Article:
This week’s legal questions and answers

Q As a large employer, we have seen a significant growth in
stress-related illnesses among our employees. Has there been a recent case
which will make it more difficult for employees to win stress at work claims?

A Yes, the Court of Appeal in Sutherland v Hatton, 2002, IRLR 263,
has laid down new guidelines for determining whether an employer is liable for
an employee’s resulting illness or injury. In particular:

– The signs of stress must be plain enough for any reasonable employer to
realise that something is wrong and that he should do something about it

– The test is the same for all occupations, therefore, particular
occupations should not be regarded as inherently hazardous to mental health

– Unless an employee advises his employer of a particular problem, the
employer is entitled to assume the employee is able to handle the standard
day-to-day pressures that come with the job.

It is worth remembering, however, that this case only dealt with liability
for personal injury claims. An employer still has a duty of care towards his
employees to avert any harm to their health by providing a safe working
environment. If not, he could be liable under the Disability Discrimination Act
1995 or the Health and Safety at Work Regulations. Offering employees a
confidential advice service which can refer individual employees to appropriate
counselling or treatment is certainly a step in the right direction.

Q What is the best way of carrying out pre-employment checks on job
applicants and how can we verify whether they have any criminal convictions?

A Information provided to you by an applicant, relating to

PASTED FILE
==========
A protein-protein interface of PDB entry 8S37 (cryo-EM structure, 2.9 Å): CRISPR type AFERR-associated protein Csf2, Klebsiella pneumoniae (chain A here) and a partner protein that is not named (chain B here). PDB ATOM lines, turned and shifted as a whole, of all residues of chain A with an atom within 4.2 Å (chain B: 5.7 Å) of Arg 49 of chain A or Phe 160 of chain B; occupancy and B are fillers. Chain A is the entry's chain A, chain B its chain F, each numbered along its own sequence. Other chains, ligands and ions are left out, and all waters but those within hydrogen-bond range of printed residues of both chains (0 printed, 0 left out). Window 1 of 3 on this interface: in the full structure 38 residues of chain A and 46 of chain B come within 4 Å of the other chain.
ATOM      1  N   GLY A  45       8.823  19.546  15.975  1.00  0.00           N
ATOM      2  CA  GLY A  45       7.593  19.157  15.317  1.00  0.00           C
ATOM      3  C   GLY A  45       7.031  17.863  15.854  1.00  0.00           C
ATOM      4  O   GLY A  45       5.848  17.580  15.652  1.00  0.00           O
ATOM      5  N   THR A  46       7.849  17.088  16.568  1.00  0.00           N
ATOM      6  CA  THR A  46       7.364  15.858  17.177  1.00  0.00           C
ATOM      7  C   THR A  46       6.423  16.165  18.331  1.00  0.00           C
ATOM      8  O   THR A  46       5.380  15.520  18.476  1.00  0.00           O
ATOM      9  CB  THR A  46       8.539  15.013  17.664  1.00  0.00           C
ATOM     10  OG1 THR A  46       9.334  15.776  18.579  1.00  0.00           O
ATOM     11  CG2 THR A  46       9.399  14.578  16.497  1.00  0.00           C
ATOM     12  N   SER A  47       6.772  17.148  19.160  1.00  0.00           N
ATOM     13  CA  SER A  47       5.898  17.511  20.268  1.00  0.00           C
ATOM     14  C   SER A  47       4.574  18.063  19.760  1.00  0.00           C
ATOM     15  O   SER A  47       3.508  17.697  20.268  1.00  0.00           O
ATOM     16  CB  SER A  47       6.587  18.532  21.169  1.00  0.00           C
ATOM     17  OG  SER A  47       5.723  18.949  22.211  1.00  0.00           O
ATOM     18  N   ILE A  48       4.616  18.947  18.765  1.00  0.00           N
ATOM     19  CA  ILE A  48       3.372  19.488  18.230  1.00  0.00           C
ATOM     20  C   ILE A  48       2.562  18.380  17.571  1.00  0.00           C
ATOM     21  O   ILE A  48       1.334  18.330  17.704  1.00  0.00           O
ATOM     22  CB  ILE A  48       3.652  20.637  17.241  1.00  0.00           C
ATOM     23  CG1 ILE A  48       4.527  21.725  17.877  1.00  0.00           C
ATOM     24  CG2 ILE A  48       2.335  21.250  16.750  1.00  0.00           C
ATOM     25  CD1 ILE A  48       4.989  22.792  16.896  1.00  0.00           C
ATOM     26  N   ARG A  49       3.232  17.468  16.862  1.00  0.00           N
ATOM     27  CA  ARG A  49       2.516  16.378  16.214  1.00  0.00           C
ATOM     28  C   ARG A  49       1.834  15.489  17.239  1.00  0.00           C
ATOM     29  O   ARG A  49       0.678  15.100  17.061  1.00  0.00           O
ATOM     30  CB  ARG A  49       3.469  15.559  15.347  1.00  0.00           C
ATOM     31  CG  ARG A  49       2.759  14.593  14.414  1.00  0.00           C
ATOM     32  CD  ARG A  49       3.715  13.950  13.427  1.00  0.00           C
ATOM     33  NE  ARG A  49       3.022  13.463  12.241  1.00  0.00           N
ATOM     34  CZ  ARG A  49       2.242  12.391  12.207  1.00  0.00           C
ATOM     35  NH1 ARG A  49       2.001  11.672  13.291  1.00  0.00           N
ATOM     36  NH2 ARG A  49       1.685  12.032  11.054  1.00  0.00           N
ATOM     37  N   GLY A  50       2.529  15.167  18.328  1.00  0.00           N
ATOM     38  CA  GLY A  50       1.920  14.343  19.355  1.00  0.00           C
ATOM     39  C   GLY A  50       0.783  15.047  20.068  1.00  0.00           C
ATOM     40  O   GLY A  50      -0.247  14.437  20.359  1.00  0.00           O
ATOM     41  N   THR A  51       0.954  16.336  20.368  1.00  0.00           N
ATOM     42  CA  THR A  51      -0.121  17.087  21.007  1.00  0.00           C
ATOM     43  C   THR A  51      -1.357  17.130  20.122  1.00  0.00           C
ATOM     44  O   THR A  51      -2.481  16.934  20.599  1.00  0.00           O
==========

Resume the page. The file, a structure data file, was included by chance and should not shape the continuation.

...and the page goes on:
qualifications or employment history, for example, can be verified provided the
applicant is informed you will be carrying out these checks. This will give the
applicant an opportunity to disclose any errors or gaps in their application
form. If you intend using an agency to carry out these checks, then you are
obliged to obtain the applicant’s consent as you will be releasing their
personal data to a third party. Similarly, if you wish to contact an
applicant’s previous employer, who has not been specified by the applicant as a
referee, you should obtain the applicant’s prior permission.

Currently, only employers of those employed in specified positions of trust
can contact the Criminal Records Bureau to check whether applicants have any
criminal convictions. These employers can apply for two types of disclosure. A
‘standard’ disclosure will reveal not only current and spent convictions, but
also details of cautions, reprimands or warnings. An ‘enhanced’ disclosure will
also reveal additional information held locally by police.

Later this summer, when a third type of disclosure, known as ‘basic’
disclosure, is introduced, all employers will be able to check on applicants’
unspent criminal convictions, subject to certain conditions. The applicants
themselves must make the request for basic disclosure and the employers cannot
compel them to reveal the results.

Even if applicants do reveal the results, further safeguards ensure
applicants with past convictions are not unfairly treated. Employers must
comply with the CRB Code of Practice, which can be viewed at www.crb.gov.uk

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